We research all brands listed and may earn a fee from our partners. Research and financial considerations may influence how brands are displayed. Not all brands are included. Learn more.

Scan from old Money magazine on inflation

Money is turning 50! To celebrate, we’ve combed through decades of our print magazines to uncover hidden gems, fascinating stories and vintage personal finance tips that have (surprisingly) withstood the test of time. Throughout 2022, we’ll be sharing our favorite finds in Money Classic, a special limited-edition newsletter that goes out twice a month.

This excerpt, featured in the third issue of Money Classic, comes from a story in our November 1973 edition.

Editor's note: This story includes language that isn't inclusive. Preferred language is always evolving, and Money is committed to writing stories that do not discriminate on the basis of race, color, sex (including gender identity and sexual orientation), religion, age or disability.

The average American is doing quite well, thank you, says Herbert Stein, chairman of President Nixon’s Council of Economic Advisers. In August Stein delivered the cheerful news that real disposable personal income had gained 5% over the second quarter of 1972, outstripping inflation — good news indeed for the average family. The trouble is, the average American family is the one with 1.2 kids; it is just as imaginary as Stein’s implication that, somehow, inflation isn’t so bad. The only real American families are individual American families, and for a goodly number of them inflation means a growing conviction that they are falling behind.

The dilemma lies in discovering whether you are truly winning or losing, and there is no easy way to tell. Increases in income are easily measured, but overall losses to inflation in all its forms are extraordinarily hard to calculate. Prices are unquestionably going up, and economists seem to agree that the rate for 1973 will be about 8%. But what individual families are giving up to inflation depends on their particular patterns of consumption — how they spend their money, where and when and how much of it they save — and those patterns are notoriously difficult to pin down in statistics.

The lack of precision results from both the psychological impact of rising prices and the oft-unnoticed fact that inflation makes some kinds of goods relatively costlier than others, while at the same time lifting the prices of all. In inflationary times, easy livers and careless budgeters are often caught by the rising prices of such essentials as food and clothing. When things go up they find it difficult to change their spending habits. They continue eating steak and wearing cashmere — if that was their wont — and suddenly discover that they have nothing left for other expenses. That is precisely what happened this year to one young New York couple, he an associate at a well-known corporate law firm in Manhattan, she a part-time college teacher who is finishing her doctoral dissertation. They take home more than $25,000 a year, have no children and live unostentatiously. The apartment they rent is spacious, but it is not located in one of New York’s high-rent neighborhoods. Yet they have no savings, little cash and no assets to speak of.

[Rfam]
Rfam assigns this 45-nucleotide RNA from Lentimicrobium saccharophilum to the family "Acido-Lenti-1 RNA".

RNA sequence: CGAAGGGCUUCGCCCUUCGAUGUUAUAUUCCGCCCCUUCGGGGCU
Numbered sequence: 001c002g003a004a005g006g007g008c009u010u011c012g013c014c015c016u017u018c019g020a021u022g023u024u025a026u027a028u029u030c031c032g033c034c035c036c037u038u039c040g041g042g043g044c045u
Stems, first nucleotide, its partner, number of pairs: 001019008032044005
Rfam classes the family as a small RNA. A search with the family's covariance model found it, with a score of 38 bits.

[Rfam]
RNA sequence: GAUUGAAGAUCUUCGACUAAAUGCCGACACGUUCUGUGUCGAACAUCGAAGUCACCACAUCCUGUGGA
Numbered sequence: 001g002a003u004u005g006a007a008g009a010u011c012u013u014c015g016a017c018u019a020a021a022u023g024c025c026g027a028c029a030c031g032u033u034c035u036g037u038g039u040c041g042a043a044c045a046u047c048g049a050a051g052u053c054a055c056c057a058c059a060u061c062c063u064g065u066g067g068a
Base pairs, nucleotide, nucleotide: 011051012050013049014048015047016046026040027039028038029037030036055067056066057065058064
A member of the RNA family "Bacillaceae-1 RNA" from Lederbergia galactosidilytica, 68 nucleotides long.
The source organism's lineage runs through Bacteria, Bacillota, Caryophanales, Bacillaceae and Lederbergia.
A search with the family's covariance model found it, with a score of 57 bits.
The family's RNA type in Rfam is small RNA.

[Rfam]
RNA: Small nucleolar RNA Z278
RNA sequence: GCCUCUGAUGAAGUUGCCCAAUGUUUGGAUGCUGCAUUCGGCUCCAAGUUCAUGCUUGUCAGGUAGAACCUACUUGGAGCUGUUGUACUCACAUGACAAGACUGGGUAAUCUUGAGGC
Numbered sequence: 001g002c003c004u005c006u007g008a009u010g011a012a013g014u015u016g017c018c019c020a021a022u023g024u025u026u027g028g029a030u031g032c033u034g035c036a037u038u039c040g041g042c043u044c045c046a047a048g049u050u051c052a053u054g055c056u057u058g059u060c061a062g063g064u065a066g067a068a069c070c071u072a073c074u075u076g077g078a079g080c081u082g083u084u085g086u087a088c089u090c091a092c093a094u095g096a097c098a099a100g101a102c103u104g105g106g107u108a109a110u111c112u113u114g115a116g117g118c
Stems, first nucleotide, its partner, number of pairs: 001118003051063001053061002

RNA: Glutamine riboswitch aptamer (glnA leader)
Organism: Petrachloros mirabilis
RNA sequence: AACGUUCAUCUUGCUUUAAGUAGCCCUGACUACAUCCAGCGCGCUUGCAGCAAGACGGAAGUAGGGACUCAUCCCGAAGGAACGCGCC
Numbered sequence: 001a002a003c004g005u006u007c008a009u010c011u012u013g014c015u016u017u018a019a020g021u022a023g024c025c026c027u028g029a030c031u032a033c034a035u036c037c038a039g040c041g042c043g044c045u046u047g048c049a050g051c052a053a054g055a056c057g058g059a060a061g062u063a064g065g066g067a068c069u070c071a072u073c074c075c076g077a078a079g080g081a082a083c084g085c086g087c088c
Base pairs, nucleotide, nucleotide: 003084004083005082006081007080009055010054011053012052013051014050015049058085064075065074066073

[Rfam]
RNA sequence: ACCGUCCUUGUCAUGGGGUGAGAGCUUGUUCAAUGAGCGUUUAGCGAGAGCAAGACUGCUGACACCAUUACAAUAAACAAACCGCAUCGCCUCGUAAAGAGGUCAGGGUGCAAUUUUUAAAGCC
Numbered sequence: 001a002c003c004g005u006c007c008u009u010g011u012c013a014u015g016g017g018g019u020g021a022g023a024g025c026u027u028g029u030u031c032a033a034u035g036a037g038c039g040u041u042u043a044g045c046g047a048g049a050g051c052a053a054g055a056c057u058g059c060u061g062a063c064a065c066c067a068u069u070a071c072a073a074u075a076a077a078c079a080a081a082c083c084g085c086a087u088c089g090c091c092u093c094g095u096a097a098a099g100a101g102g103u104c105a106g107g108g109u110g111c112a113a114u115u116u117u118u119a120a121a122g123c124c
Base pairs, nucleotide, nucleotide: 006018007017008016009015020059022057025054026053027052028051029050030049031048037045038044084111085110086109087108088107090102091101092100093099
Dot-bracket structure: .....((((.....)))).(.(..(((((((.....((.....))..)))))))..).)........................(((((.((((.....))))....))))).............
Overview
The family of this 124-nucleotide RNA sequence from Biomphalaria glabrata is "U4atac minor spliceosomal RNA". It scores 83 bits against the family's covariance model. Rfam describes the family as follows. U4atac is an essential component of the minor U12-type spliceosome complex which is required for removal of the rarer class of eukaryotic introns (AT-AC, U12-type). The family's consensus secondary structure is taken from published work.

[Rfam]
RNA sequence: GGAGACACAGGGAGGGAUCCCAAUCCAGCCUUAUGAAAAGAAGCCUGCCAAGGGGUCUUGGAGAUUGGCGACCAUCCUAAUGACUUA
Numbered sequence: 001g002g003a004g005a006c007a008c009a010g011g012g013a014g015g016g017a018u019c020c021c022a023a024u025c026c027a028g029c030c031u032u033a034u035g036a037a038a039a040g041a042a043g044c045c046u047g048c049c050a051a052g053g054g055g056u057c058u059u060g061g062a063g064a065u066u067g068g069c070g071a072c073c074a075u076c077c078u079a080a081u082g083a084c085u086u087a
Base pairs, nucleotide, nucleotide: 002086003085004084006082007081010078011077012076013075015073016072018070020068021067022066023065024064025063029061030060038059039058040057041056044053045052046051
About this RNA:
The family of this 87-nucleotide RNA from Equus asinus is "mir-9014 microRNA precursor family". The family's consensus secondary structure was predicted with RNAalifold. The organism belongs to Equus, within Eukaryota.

“I was flabbergasted when I toted up what we were earning,” she remembers. “When we were both in school things were pretty tight, but they’re not all that different now despite the difference in income.” Offhand spending ate up the difference. “We had $2,500 in the bank before we went to Ireland,” she says, “and by the time I buy my fall wardrobe we’ll probably be broke.” Meanwhile, they continue to eat and wear what they want and entertain freely. “Heaven only knows where it all disappears,” she says.

Subscribe to Money Classic here.